But after twenty minutes I was still sitting there with the rodents. We had stared at each other a very long time and I could tell they were even less impressed with me than I was with them. So, I cleared my throat excused myself to them with the alibi that I would make their space in the car more comfortable and went looking for Camera Girl.
I found her at the counter with the thirty bucks still in her hand. But instead of grabbing the receipt and being on our way she was filling out a stack of paperwork and chatting amiably with the high priestess (HP) about the cutesy things that guinea pigs do when you give them human food. So, I sidled up to her and gave her a quizzical look. What I noted was that HP was handing out these forms one at a time with copious and completely unnecessary instructions on the minutia of how this information would be used to further the continuous improvement of rodent adoption.
I started glaring at Camera Girl to make it clear I was out of patience and needed to exit this building before I told HP what I really thought of the idea of “adopting” rodents. I could tell that Camera Girl guessed that I was getting close to announcing to HP that most of my rodent associates were deep frozen rats and mice and even several hamsters that I would use to feed various snakes that I have from time to time kept and that if I wasn’t allowed to get on my way Rodent A and Rodent B were in danger of ending up as dinner for some future serpent inmate at my home.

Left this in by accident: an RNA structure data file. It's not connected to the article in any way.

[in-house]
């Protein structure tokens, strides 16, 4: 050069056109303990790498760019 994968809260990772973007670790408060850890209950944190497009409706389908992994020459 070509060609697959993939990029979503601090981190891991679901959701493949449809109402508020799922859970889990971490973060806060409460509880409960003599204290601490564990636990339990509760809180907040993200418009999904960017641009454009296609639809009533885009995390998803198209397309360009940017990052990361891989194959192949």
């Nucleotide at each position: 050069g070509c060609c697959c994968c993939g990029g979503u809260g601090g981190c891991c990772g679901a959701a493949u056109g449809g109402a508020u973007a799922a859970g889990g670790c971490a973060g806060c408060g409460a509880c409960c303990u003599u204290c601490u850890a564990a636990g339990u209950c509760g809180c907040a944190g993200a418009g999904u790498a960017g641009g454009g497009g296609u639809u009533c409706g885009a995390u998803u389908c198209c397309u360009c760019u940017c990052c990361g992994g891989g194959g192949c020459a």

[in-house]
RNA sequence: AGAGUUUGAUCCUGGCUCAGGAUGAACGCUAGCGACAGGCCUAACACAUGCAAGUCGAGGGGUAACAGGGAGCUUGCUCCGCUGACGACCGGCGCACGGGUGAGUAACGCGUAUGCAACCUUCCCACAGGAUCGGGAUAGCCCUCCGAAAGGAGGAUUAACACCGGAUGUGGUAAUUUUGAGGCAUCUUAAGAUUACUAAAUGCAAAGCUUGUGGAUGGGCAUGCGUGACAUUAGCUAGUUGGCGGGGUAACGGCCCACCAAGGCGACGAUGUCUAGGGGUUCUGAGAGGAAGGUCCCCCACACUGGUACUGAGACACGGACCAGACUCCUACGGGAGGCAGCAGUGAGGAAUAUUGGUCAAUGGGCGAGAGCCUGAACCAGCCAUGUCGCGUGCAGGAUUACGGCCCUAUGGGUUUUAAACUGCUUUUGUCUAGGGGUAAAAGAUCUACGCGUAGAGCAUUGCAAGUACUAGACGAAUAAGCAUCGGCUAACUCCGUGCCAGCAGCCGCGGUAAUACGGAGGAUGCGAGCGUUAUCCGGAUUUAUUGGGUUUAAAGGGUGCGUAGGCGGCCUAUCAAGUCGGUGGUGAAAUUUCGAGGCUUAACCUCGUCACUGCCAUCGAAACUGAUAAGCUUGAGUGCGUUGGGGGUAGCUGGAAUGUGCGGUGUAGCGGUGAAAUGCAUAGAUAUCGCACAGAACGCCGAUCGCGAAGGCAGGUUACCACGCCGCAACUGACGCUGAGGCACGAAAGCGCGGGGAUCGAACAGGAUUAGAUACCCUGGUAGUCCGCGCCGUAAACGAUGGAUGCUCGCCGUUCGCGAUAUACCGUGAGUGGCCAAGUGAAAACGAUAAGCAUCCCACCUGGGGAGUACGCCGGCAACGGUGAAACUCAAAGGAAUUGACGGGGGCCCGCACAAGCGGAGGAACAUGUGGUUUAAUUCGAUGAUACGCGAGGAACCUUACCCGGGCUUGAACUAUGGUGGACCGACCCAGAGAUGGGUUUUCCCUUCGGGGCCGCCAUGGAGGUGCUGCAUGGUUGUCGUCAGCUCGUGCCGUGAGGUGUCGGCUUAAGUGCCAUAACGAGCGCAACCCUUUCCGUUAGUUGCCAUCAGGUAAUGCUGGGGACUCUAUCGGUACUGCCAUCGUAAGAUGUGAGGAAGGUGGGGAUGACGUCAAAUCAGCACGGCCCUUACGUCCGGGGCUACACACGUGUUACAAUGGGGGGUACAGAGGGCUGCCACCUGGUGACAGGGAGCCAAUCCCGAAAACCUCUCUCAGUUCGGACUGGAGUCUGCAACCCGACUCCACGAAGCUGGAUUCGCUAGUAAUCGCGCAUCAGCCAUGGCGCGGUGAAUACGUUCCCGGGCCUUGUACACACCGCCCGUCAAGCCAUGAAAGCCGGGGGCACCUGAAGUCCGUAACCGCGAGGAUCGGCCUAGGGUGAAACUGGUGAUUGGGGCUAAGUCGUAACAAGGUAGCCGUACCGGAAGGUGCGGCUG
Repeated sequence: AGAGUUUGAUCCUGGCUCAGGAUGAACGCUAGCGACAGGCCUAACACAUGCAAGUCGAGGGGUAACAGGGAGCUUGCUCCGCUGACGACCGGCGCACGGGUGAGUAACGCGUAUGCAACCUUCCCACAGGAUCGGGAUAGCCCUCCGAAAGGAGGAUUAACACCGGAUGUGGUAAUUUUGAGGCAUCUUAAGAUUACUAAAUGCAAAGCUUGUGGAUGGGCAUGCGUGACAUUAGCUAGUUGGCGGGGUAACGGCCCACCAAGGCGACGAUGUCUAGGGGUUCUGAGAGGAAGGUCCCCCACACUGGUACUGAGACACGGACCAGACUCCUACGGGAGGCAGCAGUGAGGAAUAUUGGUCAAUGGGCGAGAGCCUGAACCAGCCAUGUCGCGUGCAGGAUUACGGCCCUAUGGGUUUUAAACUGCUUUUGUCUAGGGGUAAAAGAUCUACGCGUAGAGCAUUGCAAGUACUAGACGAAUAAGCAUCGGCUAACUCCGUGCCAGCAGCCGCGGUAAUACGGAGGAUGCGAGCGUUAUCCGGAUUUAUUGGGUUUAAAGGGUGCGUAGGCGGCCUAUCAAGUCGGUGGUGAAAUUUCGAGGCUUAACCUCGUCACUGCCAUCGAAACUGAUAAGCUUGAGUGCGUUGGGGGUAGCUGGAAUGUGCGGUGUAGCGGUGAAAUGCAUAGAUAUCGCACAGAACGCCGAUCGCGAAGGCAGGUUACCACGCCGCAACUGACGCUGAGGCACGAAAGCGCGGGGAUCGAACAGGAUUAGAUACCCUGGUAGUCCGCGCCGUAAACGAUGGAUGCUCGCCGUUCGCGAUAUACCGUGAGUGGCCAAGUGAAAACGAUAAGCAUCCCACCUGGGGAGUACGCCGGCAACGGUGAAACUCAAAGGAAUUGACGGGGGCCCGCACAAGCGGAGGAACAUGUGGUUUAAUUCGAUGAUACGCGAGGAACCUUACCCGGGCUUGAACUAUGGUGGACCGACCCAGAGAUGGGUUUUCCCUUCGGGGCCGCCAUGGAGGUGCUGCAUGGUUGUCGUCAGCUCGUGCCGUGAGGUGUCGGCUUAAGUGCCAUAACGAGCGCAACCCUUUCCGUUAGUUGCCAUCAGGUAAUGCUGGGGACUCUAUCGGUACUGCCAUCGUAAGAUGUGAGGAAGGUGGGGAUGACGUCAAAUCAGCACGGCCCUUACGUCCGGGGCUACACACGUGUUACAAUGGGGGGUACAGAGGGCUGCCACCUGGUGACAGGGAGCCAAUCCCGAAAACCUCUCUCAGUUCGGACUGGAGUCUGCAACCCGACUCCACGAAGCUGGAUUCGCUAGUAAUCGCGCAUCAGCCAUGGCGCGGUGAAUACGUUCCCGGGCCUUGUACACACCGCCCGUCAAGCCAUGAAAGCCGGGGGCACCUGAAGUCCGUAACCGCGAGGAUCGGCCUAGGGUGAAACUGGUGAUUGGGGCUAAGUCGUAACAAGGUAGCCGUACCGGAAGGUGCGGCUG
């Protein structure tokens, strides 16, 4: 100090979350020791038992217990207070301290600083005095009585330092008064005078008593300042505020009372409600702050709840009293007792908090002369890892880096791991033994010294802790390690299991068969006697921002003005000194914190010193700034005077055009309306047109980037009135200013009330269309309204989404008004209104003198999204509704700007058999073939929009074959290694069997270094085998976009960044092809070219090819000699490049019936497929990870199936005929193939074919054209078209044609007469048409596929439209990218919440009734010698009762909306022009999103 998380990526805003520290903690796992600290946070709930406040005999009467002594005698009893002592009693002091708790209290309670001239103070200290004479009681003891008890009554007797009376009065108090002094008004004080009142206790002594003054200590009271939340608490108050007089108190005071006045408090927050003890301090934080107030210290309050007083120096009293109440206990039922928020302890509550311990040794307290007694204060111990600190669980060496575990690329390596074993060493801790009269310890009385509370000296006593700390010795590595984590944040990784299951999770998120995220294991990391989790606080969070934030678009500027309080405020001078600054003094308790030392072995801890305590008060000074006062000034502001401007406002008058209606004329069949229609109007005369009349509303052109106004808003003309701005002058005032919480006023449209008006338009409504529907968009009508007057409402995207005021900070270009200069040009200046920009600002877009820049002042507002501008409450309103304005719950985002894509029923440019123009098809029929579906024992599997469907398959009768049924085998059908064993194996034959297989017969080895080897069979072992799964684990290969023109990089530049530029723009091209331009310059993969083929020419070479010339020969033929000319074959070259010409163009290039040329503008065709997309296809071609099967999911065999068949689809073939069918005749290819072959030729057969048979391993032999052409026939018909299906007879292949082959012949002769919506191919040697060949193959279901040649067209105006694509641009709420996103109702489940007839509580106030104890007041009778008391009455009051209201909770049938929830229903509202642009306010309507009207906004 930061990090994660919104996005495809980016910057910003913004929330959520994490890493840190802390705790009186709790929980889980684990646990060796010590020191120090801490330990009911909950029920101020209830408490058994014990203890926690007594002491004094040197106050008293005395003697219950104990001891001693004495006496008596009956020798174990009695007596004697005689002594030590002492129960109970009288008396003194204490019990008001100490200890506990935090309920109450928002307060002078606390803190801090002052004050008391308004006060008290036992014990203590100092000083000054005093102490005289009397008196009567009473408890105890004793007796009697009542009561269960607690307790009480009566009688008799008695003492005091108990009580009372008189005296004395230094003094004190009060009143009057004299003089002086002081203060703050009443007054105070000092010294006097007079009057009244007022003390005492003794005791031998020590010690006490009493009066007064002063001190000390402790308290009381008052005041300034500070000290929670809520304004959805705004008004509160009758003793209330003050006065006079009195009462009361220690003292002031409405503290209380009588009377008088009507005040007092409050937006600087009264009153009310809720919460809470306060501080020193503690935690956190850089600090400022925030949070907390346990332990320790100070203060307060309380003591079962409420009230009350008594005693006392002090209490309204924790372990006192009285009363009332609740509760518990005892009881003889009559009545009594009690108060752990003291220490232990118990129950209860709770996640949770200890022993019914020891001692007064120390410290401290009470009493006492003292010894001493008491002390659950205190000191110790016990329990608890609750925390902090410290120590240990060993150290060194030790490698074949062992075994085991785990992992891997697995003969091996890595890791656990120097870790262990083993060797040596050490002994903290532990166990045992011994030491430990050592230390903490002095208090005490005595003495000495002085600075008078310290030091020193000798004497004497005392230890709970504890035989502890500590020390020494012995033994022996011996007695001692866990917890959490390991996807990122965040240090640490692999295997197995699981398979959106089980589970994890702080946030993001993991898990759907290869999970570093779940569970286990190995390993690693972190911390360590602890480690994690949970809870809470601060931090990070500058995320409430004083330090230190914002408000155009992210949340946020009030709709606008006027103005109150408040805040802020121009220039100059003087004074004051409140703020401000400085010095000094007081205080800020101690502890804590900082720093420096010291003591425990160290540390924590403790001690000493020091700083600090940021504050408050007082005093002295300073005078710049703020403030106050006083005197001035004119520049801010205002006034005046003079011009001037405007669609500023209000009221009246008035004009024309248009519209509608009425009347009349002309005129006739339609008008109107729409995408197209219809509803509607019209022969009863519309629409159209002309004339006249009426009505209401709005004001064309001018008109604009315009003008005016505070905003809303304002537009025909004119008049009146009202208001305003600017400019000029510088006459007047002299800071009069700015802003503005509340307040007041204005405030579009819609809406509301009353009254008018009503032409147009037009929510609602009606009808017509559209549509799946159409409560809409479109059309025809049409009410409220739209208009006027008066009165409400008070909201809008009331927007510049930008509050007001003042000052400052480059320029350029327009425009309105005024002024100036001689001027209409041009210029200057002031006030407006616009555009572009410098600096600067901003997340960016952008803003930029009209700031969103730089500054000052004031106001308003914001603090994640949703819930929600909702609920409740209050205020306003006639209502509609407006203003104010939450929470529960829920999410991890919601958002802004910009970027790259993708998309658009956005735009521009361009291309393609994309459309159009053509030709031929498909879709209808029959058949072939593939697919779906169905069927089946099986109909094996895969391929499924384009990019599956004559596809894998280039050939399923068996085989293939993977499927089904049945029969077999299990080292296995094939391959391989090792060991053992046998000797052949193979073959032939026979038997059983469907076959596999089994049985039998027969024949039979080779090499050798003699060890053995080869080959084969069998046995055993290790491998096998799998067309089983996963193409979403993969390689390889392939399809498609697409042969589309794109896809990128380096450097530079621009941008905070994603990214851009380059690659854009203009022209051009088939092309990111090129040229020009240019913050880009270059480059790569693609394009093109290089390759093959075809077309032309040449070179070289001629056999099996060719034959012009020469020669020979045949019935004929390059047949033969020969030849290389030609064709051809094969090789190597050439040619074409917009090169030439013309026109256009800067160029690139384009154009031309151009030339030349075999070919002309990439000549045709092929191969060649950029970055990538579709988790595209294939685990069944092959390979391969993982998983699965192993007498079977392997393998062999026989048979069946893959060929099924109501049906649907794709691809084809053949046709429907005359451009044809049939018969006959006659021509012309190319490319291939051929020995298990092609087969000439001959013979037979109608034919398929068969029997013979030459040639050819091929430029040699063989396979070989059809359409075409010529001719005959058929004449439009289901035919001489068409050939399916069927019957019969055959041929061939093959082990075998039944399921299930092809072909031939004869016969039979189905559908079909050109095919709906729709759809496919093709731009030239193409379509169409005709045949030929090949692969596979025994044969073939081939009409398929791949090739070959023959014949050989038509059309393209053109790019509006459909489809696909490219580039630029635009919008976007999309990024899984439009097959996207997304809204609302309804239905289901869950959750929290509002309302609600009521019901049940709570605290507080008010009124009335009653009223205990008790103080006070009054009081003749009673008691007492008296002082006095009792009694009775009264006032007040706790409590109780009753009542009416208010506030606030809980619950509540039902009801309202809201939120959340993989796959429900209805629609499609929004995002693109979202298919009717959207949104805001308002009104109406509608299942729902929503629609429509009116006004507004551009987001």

And as hoped the pace of checkout speeded up acceptably and we were out of there in another couple of minutes.
On the way out I gave Camera Girl a very detailed lecture on what was wrong with allowing women to run anything and more particularly what was wrong with allowing women to confuse animals with children in their priorities. Seriously a whole industry has grown up around the idea that dogs and cats and rats need to be rescued. But what is actually happening is that suckering these women into “fostering” animals and then suckering some other women into “adopting” them had become a scam. The shelters were hooked up with rescuers who were breeding the dogs either themselves or through some fellow scam artists and then charging the saps hundreds of dollars to save them.
I cautioned Camera Girl that from now on all rodents we purchased would be from people who didn’t name them but calculated their value by how much grain they had consumed during residence time in the system. I just don’t have the stomach for dealing with scam artists and I don’t want to encourage Camera Girl to humor these maniacs.